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Insuring Farmers Future

L.Narayana & K.Naveen

United India Insurance which started implementing the insurance scheme from Kharif 2016 was able to cover 60 lakh farmers in eight states has included three more states in the current season with an objective of enabling the farmers to mitigate their crop and property risk through insurance

 India lives in its villages. With 18 million of households representing 45% of India’s workforces are living in rural India, no one would disagree with the economic or political importance of improving their lot.

The base of the rural pyramid has low income levels and depends on agriculture. At Rs.23.72 trillion the sector is made up of about 17.4% of the country’s GDP in 2016-17. But the share of GDP from Agriculture is falling steadily over the years.

There are enough anecdotes of even affluent farmers who do not want their sons to follow them into the traditional occupation due to poor terms of the trade. Data indicates that the economics of the farmer has clearly deteriorated with the share of agriculture in rural employment falling over the years.

The agricultural sector is exposed to a variety of risks which occur with high frequency and cause highly variable production outcomes.

 Risk Factors

  • climate and weather risks,
  • natural catastrophes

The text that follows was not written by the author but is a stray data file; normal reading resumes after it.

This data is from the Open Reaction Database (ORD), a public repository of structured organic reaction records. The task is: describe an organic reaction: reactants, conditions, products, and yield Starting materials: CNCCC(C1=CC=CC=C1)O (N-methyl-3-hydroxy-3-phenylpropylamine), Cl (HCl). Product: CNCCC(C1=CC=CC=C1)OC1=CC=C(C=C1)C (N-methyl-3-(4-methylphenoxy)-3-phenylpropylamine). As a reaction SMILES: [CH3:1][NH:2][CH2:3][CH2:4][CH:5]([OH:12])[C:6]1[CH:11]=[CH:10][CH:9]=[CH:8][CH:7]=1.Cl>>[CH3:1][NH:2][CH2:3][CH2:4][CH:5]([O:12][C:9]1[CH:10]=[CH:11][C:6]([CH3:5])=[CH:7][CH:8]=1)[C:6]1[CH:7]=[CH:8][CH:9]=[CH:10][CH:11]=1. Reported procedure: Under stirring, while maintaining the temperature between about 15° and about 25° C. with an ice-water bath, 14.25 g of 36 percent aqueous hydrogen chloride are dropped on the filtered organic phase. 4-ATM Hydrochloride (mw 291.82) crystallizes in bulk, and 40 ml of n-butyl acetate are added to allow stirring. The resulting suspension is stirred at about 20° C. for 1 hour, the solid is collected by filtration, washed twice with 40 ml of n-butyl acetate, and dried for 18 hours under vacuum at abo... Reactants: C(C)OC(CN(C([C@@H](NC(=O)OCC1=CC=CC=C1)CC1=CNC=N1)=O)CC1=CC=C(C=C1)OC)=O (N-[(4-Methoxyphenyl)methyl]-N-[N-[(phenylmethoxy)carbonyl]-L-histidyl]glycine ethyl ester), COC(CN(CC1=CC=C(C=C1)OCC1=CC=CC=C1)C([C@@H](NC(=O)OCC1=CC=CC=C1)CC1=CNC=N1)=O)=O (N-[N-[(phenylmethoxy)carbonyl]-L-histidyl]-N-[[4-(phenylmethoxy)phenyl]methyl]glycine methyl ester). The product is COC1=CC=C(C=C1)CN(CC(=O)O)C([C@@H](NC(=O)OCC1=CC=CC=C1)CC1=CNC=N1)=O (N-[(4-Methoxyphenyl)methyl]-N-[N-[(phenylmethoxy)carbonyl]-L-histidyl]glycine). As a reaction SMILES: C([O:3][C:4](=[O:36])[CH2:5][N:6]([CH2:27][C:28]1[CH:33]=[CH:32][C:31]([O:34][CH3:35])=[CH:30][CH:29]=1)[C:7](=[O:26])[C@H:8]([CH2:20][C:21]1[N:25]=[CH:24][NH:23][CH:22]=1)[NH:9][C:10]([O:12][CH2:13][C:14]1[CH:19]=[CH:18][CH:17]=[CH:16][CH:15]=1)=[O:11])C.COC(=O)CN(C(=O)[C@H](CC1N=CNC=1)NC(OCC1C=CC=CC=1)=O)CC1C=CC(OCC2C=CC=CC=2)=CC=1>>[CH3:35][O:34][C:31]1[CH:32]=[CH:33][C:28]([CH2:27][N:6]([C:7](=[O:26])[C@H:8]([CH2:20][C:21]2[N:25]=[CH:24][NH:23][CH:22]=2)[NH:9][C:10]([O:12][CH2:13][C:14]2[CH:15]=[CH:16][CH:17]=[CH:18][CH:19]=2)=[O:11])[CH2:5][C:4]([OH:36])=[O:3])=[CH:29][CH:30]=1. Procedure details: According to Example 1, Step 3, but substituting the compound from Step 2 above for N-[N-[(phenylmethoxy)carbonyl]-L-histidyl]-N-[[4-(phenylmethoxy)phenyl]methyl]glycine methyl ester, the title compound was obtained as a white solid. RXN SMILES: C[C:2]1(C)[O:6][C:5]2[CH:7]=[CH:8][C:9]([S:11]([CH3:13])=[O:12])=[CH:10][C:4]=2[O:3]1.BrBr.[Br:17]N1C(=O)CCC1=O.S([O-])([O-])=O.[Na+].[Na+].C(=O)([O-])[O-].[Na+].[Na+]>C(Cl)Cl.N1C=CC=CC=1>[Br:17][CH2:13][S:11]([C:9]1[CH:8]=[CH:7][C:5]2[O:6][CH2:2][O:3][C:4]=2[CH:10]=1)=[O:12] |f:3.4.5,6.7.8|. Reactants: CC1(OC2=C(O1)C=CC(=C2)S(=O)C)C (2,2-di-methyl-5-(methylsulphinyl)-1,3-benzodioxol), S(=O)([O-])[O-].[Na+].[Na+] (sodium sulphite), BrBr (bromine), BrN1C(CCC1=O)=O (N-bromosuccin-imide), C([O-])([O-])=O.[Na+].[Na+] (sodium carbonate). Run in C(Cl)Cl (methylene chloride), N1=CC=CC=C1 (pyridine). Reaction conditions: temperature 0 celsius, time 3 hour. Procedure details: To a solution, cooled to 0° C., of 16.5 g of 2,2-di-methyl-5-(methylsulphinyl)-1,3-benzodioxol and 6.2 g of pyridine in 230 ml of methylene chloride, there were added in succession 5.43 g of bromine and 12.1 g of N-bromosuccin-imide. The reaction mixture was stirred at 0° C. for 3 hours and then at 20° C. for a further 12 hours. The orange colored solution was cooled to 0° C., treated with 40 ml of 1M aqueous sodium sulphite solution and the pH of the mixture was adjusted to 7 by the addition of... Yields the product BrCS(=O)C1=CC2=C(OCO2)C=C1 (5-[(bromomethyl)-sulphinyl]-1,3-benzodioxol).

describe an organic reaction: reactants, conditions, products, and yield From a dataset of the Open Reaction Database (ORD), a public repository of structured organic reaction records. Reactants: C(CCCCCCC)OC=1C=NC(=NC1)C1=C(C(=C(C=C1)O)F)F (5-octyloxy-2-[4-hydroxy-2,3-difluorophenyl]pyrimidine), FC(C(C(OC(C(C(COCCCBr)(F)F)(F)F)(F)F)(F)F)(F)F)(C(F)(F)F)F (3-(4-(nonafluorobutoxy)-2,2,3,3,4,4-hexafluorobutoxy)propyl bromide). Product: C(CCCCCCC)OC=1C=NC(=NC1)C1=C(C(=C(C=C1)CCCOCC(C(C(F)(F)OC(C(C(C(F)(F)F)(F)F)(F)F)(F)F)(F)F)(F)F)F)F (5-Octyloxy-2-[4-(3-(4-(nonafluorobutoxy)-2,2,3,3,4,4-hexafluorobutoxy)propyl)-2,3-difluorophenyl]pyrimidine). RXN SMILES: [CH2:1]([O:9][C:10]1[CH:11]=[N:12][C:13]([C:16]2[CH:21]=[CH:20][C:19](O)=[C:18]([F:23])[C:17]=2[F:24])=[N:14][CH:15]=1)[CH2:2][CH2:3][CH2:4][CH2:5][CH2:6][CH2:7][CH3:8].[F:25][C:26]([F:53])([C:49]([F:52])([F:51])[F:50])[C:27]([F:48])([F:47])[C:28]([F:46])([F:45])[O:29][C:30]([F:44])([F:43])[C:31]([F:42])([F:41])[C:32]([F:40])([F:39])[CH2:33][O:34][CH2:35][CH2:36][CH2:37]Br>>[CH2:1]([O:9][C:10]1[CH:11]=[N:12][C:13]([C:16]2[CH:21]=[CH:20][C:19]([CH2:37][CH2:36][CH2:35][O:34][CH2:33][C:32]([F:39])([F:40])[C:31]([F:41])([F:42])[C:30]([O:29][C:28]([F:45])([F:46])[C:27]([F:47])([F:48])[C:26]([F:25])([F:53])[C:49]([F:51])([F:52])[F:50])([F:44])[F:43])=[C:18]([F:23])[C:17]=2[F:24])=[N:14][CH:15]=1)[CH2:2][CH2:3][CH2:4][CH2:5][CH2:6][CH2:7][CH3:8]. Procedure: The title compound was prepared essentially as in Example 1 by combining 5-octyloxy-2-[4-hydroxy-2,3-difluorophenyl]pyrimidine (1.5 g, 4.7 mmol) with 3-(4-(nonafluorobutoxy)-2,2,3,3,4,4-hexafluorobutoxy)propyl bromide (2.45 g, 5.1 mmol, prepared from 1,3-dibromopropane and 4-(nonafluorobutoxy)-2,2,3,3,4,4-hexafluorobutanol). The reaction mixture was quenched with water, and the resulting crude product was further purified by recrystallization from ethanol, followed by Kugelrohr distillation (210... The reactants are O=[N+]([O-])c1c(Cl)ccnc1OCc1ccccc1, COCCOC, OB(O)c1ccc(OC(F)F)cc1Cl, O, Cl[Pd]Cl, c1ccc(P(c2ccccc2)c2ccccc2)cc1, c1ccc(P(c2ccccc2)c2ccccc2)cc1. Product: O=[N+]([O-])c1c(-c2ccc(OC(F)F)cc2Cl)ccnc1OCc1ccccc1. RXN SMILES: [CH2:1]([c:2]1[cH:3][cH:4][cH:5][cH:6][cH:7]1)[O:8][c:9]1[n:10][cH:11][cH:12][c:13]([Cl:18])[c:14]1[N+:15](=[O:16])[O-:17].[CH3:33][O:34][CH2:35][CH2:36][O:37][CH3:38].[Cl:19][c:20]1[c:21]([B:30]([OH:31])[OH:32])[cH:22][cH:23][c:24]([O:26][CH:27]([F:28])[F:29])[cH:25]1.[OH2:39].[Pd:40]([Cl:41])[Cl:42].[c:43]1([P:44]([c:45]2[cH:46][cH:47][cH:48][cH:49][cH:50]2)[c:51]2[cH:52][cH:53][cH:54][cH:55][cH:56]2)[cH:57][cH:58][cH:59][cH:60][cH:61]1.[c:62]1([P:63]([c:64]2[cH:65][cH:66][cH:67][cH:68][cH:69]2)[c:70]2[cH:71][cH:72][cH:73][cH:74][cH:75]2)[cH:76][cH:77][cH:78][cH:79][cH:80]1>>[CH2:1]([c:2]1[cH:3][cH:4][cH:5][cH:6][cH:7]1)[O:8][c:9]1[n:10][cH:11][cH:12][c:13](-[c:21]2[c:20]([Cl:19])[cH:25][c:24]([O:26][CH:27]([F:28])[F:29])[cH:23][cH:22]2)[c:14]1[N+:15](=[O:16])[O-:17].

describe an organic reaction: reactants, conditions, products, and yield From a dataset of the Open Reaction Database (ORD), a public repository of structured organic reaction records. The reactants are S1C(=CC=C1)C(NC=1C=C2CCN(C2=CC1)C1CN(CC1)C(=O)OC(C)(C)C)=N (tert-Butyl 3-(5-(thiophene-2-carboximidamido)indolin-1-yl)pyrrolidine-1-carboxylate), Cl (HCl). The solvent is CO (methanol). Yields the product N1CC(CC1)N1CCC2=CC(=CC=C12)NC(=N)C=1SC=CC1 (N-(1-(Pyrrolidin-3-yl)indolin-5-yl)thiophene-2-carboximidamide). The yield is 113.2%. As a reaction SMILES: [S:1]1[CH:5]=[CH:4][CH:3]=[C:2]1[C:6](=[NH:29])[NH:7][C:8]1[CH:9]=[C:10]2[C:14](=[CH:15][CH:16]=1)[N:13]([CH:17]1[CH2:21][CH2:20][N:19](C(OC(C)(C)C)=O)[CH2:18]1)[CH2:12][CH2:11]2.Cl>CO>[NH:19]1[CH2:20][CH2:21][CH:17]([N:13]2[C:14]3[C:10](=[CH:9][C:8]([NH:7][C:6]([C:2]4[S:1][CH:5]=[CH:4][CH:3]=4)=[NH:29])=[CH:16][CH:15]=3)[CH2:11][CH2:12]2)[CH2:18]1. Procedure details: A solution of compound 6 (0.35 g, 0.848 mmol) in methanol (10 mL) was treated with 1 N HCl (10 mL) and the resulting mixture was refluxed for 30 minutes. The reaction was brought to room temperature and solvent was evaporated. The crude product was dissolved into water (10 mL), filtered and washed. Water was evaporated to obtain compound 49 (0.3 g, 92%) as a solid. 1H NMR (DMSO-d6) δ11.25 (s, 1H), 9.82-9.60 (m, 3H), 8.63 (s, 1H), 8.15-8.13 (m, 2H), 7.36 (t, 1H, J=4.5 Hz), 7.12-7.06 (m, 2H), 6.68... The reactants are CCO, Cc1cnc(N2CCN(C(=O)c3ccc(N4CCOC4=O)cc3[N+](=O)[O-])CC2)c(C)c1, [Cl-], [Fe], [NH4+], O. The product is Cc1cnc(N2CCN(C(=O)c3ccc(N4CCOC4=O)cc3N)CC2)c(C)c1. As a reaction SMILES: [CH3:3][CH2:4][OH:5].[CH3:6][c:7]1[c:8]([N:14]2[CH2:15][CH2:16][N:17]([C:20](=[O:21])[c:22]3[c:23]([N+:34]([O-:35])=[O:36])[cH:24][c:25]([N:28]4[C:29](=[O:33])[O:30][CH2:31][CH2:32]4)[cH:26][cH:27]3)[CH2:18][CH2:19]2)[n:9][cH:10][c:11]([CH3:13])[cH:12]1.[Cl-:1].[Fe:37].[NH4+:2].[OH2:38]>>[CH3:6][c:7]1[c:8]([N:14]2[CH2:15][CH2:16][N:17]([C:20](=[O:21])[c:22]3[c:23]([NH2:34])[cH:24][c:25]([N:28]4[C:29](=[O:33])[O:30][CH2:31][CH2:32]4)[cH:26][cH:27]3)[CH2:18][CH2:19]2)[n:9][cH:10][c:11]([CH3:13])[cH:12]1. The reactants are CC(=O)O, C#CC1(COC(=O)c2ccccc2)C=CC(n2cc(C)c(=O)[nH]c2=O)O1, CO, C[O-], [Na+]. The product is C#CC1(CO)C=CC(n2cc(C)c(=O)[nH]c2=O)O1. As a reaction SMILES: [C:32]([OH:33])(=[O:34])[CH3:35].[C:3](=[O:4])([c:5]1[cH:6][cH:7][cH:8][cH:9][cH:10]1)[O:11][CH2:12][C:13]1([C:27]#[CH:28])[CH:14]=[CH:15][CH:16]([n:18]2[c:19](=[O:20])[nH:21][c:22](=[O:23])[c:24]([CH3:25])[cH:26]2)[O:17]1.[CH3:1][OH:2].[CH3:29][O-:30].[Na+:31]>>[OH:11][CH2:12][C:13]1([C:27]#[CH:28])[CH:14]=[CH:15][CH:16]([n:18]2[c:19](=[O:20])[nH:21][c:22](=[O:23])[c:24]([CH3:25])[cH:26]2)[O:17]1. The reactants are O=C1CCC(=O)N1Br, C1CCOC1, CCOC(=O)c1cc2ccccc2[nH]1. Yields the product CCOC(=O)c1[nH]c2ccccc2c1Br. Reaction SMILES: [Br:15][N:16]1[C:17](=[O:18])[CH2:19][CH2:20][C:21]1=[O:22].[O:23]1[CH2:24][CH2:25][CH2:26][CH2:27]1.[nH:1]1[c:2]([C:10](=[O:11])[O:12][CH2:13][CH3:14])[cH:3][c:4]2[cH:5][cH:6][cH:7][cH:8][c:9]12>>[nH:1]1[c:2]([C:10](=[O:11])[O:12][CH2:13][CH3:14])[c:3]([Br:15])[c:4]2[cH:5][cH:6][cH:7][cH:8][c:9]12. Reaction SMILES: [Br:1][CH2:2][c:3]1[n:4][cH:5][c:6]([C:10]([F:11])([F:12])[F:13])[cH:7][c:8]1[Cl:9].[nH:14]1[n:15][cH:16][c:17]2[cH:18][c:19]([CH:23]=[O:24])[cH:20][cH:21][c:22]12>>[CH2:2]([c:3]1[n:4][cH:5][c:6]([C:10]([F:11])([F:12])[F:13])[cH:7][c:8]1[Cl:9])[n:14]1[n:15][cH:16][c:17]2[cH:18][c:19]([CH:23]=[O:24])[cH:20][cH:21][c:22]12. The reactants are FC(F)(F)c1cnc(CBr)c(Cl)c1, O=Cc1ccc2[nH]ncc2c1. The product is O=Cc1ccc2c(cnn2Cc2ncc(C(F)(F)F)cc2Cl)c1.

• pest and diseases
  • Production risks

Production risks are exacerbated by price risks, credit risks, technological risks and institutional risks. Risk management in agriculture ranges from informal mechanism like avoidance of highly risky crops, diversification across crops and across income sources to formal mechanisms like

agriculture insurance, minimum support price system and future’s markets.

Our Prime Minister wants to double farmers income by 2022 and ensure gainful employment for this huge workforce. There has been a holistic and concrete drive by the government apparatus to improve agriculture yields by optimizing delivery of inputs, enabling better price discovery for farmers and protecting them from risk by way of improved insurance coverage.

The introduction of Pradhan Mantri Fasal Bima Yojana(PMFBY) has been a game changer in the risk mitigation of farmers to a great extent. The Government has envisioned to bring 50% gross cropped area in the country under crop insurance by 2018-19 and target for 2017-18 is 40% of GCA (Gross Cropped Area).

Under erstwhile crop insurance schemes, insured area hovered around 20% of GCA and the farmers’ premium was high in NCIP. There was also inadequacy in risk coverage due to capping on premium – Sum Insured reduced.

High variability in farmers’ premium rate between neighboring districts, for different crops within the same district and top of it the inordinate delay in settlement of claims.

Farmer share of premium- One Season One Rate

  • Rabi-1.5%
  • Kharif-2%
  • 5% -Annual Commercial/Horticultural Crops

Balance of actuarial premium is subsidized by central and state governments on 50 : 50 basis.

The coverage for farmers has increased since the capping on premium removed thus no reduction in sum insured/claimed.  The sum insured is equated to scale of finance, ensuring adequate claim. Inundation has been included in category of “Localized Calamities”. Area applicability of “Post Harvest Losses” has been extended to throughout country which in the earlier scheme was only for coastal areas.